I fought long and hard with myself while looking in a men’s room mirror of the Brownsburg 8 theater. Would I start this out with a positive or a negative? Obviously I’ve started it out with a story of myself in the bathroom, so take from that what you will.
The first thing I have to say is that I was engaged and entertained for the entirety of the movie (with one slip-up). It was beautifully executed and not quite as blinding as the 2009 reboot, so no Star Trek II: The Wrath of Lens Flare here. In other words, this is the prettiest that Star Trek has ever been “shat on”.
This is not the terrible movie my Trekkie compatriots would lead you to believe. One of the biggest successes with this outing was how well the time with the crew was balanced. We have…
-Zoe Saldana as Uhura speaking Klingon and regularly “interacting” with Spock,
-John Cho as Sulu being as competent as an acting captain as he is a helmsman,
-Anton Yelchin as Chekov taking over (temporarily) as Chief Engineering Officer and saving Kirk and Spock,
-Alice Eve as Carol Marcus being the hottest woman I’ve ever seen in a Starfleet uniform,
-Karl Urban as “Bones” giving us witty metaphors and lots of “damnits”,
-Simon Pegg as “Scotty” being… well, Simon Pegg.
Even old Spock was there, but I’m not really sure why…
Benedict Cumberbatch is so charismatic and likable that I kept forgetting who he was supossed to be, thus aiding in it’s separation from “The Movie” everyone keeps drawing comparisons to. In fact, I see more of the episode Space Seed than ST: II, though some Wrath does pop up. He also pulled so much from George Lucas again that it is no surprise that he got on the Star Wars train and will no doubt ride that to cash city, USA.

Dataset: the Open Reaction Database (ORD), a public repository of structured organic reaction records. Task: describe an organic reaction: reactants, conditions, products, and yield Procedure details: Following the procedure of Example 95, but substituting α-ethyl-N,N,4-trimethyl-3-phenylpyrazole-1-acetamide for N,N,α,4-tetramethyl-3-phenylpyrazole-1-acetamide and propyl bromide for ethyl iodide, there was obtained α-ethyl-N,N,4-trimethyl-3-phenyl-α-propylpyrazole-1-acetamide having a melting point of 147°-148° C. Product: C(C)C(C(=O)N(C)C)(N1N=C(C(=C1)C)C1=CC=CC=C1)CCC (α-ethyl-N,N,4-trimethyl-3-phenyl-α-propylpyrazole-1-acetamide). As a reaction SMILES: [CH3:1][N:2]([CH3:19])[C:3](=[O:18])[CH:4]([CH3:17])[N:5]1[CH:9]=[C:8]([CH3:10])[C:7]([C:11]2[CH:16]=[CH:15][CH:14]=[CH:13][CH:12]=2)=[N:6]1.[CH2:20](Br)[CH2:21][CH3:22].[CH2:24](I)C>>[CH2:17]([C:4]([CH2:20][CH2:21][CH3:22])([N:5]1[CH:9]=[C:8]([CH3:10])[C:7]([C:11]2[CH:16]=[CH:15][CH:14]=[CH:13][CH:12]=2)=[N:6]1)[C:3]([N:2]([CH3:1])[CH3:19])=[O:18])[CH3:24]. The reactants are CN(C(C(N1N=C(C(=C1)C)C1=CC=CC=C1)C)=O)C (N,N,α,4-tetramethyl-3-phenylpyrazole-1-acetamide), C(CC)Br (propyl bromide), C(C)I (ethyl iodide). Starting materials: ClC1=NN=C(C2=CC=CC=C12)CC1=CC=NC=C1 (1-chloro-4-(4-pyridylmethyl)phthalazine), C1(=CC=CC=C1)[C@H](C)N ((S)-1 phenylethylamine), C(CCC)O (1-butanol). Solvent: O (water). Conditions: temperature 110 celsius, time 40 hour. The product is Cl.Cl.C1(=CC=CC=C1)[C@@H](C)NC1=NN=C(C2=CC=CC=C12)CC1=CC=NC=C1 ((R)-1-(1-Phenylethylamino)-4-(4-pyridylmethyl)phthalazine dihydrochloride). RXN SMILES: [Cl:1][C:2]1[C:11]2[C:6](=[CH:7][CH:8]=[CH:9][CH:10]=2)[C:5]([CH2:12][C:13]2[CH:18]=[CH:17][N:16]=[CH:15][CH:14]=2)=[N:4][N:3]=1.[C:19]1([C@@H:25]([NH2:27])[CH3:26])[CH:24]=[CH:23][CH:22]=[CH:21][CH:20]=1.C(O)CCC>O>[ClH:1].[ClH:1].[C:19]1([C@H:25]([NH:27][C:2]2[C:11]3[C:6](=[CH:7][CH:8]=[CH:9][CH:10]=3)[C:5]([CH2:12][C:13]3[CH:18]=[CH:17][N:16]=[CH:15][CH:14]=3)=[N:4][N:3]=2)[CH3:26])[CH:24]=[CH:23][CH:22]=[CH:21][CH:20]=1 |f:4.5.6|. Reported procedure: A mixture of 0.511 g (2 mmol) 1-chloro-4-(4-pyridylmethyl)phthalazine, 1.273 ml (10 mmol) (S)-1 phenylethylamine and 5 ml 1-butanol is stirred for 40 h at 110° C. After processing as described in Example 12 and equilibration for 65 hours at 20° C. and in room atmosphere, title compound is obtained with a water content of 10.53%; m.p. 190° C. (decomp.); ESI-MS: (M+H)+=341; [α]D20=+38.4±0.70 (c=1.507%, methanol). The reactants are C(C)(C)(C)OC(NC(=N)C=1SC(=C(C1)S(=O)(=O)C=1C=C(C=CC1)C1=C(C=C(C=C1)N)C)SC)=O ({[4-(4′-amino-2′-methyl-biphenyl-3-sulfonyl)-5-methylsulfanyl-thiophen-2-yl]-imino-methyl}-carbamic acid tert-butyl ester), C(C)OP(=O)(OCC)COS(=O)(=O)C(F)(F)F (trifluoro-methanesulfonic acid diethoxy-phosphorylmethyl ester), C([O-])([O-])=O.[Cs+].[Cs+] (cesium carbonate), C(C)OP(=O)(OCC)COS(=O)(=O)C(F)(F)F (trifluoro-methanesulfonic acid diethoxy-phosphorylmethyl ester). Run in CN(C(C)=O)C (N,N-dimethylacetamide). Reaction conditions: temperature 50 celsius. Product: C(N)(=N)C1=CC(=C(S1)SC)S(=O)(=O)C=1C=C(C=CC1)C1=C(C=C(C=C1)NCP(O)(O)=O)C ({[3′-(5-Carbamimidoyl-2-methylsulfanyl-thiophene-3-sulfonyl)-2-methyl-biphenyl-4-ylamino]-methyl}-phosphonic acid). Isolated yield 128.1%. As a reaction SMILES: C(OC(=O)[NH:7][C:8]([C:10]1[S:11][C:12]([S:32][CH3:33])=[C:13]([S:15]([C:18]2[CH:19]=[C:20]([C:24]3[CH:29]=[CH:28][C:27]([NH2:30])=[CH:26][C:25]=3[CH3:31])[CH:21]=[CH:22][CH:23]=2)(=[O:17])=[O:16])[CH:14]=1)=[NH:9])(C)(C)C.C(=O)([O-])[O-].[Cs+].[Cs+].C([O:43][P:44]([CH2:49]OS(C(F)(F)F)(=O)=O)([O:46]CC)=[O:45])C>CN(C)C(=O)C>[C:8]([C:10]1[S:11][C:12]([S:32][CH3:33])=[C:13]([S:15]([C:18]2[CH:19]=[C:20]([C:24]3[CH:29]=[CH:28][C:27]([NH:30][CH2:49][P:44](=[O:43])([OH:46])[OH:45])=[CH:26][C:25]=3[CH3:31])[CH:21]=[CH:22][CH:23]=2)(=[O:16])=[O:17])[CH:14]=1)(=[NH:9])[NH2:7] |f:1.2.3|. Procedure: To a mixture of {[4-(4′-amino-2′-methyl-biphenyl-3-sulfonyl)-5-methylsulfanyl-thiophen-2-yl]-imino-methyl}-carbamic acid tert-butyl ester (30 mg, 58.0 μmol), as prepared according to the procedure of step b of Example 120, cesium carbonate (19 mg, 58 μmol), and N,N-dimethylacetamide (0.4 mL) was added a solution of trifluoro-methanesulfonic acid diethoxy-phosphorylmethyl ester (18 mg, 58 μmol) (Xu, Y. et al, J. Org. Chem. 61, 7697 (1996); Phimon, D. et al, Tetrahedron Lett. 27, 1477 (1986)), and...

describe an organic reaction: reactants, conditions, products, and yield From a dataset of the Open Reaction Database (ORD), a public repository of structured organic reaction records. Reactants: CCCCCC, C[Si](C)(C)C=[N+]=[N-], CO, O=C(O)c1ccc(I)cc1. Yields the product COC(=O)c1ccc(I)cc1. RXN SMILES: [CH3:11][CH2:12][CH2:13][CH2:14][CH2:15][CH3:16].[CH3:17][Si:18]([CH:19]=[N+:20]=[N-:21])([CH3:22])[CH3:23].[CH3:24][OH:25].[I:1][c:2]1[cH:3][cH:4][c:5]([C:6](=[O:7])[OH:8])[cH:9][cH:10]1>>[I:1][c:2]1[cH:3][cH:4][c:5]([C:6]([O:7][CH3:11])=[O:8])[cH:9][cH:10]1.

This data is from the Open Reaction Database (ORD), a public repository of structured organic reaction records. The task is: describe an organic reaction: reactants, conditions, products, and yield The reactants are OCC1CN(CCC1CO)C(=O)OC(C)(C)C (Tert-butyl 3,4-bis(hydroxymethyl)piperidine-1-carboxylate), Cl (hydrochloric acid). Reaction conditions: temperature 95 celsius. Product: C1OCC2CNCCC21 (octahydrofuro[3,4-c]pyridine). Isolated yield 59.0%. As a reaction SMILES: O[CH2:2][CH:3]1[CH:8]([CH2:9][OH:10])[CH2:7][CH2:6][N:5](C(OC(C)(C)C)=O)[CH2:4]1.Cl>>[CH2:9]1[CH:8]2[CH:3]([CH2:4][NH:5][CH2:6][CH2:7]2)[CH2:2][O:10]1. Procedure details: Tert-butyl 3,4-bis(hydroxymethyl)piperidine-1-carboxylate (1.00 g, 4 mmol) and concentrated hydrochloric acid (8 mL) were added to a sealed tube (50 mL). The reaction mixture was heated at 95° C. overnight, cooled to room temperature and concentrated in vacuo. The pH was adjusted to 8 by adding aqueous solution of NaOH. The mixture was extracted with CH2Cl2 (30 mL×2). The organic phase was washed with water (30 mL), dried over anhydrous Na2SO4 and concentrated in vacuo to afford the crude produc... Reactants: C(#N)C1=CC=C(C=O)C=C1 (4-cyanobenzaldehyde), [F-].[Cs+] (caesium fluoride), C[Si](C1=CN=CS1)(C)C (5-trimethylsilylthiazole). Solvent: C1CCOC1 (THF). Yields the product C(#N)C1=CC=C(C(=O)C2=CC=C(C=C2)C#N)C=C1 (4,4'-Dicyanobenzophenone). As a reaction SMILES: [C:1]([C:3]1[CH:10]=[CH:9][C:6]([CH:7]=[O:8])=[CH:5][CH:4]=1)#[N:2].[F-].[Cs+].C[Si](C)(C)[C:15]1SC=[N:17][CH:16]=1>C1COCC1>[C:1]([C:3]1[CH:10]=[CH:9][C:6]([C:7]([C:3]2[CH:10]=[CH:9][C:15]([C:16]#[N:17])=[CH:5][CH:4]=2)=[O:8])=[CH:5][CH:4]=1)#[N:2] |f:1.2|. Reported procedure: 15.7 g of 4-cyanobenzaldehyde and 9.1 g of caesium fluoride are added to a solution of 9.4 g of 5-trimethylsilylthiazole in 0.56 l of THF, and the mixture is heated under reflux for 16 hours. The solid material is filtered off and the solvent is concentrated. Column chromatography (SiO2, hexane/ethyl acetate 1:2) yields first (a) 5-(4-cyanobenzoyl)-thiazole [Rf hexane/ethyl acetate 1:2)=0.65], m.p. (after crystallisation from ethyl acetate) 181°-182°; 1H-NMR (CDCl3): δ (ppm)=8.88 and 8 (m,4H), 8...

Remember that spoiler tag? They kill Kirk in a role reversal of Wrath of Khan‘s climax. Quinto slipped so well into the Spock role that I forgot for a moment that this Spock is not really the Spock than I’ve been watching my entire life. When he welled up and cried, I felt some pulls on the old heart strings. This cold, logical half-man that we’ve barely seen crack is falling apart as his best friend’s life comes to an end. Then he yelled “KHAAAAAAN!” and I snapped back to reality and laughed at the absurdity of the whole scene, as did the rest of the audience. This scene alone derailed the movie for several people, and the silliness only gets worse as they waste little time bringing him back from the dead… with Khans blood. Shouldn’t have killed him, shouldn’t have yelled, shouldn’t have brought him back so soon especially with Khan’s Blood (which needs to be a new energy drink in my opinion).
BOTTOM LINE: Into Darkness is a great sci-fi movie. It has it’s plot holes and it steals from the genre more often then not, but is thoroughly enjoyable and a better offering than a lot of flicks lately.
It does not, however, feel like Star Trek (which is becoming a regular occurrence for their movies)It keeps interesting characters and doesn’t do away with the story, but it also feels like it was run through the Michel Bay filter of IN YOUR FACE ACTION! That may be a bit too harsh, even if the Klingon ships DO look a bit like Decepticons…
If you like Sci-fi? Go see it. If you’re a Trek fan? You should have already seen it! Either way, just go into it keeping in mind that it’s not perfect, but will have some gems (section 31, “Mudd Incident“, etc) that only we fans will pick up on.
I look forward to hearing what you all think.
Be safe and stay nerdy,
Rob is a life-long Trekkie and a huge fan of comas. He uses them way, too, much.